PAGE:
Quads vs. Multiplexers

Quads vs. Multiplexers

Contributor: Paul Broome
Company: Sensormatic Video Products Division

What is the difference between a Quad and a Multiplexer? They both allow us to display and record multiple cameras. Which is better? The answer depends on the application. A little history will help us to understand how both products arrived on the market.

History:

In the beginning, a CCTV system consisted of a camera, a cable and a monitor. If you want to see a second image, get another camera, another cable and another monitor. It is easy to see that multiple camera systems can get expensive. You need as many monitors as you have cameras. If you want to record the camera images, you need a VCR for each camera. The total cost includes the equipment, the space to install the equipment and the manpower to watch the equipment. A simpler solution was needed. How do we solve the problem of displaying multiple cameras on one monitor and recording them on one VCR?

SWITCHERS: A switcher is a black box which allows you to take the inputs from several cameras, perform some electronic wizardry, then display each camera for a period of time on a single monitor. You can record the same image on a VCR. Switchers typically display each camera sequentially (that’s why they are called sequential switchers). The length of time each camera is displayed is controlled through front panel controls, or, internal jumpers. Switchers have been around for a long time and are still widely used in many applications.

SWITCHER ADVANTAGES: You get to see several cameras displayed on one monitor. You can record the same images on one VCR. You save installation space and monitor and VCR costs.

SWITCHER DISADVANTAGES: While one camera is displayed and recorded, the other cameras are not visible. Watching the sequential display for long periods of time could be a cure for insomnia.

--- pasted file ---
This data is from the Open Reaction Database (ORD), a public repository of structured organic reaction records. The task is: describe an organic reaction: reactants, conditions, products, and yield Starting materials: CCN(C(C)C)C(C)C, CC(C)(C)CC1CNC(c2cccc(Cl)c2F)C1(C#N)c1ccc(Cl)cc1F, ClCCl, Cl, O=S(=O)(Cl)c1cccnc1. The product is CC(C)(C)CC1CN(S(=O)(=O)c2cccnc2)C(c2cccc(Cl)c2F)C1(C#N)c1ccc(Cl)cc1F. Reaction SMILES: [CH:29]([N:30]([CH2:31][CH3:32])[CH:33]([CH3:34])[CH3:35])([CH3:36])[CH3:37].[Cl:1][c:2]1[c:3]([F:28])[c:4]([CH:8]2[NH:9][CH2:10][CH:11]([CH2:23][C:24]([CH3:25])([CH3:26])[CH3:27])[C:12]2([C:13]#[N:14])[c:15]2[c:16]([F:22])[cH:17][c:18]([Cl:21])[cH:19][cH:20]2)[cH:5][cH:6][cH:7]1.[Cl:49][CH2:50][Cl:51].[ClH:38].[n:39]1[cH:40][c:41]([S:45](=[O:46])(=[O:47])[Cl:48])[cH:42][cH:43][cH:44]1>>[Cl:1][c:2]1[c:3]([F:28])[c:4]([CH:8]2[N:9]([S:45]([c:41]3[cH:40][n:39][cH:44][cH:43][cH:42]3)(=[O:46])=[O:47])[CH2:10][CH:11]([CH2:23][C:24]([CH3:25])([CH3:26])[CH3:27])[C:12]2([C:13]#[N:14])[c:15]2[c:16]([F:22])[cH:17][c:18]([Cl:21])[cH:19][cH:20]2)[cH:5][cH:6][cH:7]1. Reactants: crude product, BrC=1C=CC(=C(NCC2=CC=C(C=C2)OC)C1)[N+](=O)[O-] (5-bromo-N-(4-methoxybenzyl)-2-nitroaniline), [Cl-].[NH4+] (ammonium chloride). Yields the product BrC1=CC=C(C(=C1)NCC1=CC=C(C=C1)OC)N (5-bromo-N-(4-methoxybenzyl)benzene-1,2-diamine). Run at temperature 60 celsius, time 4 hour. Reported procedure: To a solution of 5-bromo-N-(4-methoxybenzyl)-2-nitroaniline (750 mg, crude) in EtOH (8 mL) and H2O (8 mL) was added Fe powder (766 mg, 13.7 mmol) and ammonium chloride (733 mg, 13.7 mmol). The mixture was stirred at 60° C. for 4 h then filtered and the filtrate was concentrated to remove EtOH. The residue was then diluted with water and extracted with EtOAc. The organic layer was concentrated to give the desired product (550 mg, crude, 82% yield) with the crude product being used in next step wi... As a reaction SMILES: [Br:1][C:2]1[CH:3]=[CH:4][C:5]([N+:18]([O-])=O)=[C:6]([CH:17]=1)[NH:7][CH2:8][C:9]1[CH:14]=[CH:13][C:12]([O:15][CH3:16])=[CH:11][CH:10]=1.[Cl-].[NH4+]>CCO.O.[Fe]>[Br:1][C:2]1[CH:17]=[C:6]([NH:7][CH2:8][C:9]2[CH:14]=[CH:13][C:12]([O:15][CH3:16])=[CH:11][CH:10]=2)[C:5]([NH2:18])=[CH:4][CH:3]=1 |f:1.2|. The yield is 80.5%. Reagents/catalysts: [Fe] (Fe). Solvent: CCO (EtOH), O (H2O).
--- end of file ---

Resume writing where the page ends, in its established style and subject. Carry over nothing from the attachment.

SPLITTERS: Splitters allow you to display two cameras on one monitor. The same image can be recorded on one VCR. A single camera image is displayed on the full monitor screen. A smaller insert of a second camera is overlaid on the first image. This can range from a small picture in a picture to an almost equal split of the monitor showing the two images either vertically, or, horizontally. Splitters have been around for a long time and are still used in selected applications, usually where economy is most important.

SPLITTER ADVANTAGES: You get to see two camera images on one monitor. You can record the two images on one VCR. You save on cost of equipment and the space to house it.

SPLITTER DISADVANTAGES: The full camera images are not available for viewing as one image conceals the other. Some provide an elongated image, either two tall thin images, or, two short wide images, rather than the traditional image (ratio of 4 wide by 3 high).

OTHER DEVICES: A variety of devices provide system enhancements. These include devices for AGC (automatic gain control) to provide equal viewing intensity for cameras, video loss devices to indicate when the video signal is interrupted and alarm devices which associate hard wired alarms to a particular camera, to mention a few. Text inserters allow you to display titles on camera images. Motion detectors provide alarm outputs when movement is present in a camera image. More sophisticated devices combine several of the items mentioned so far into a single package.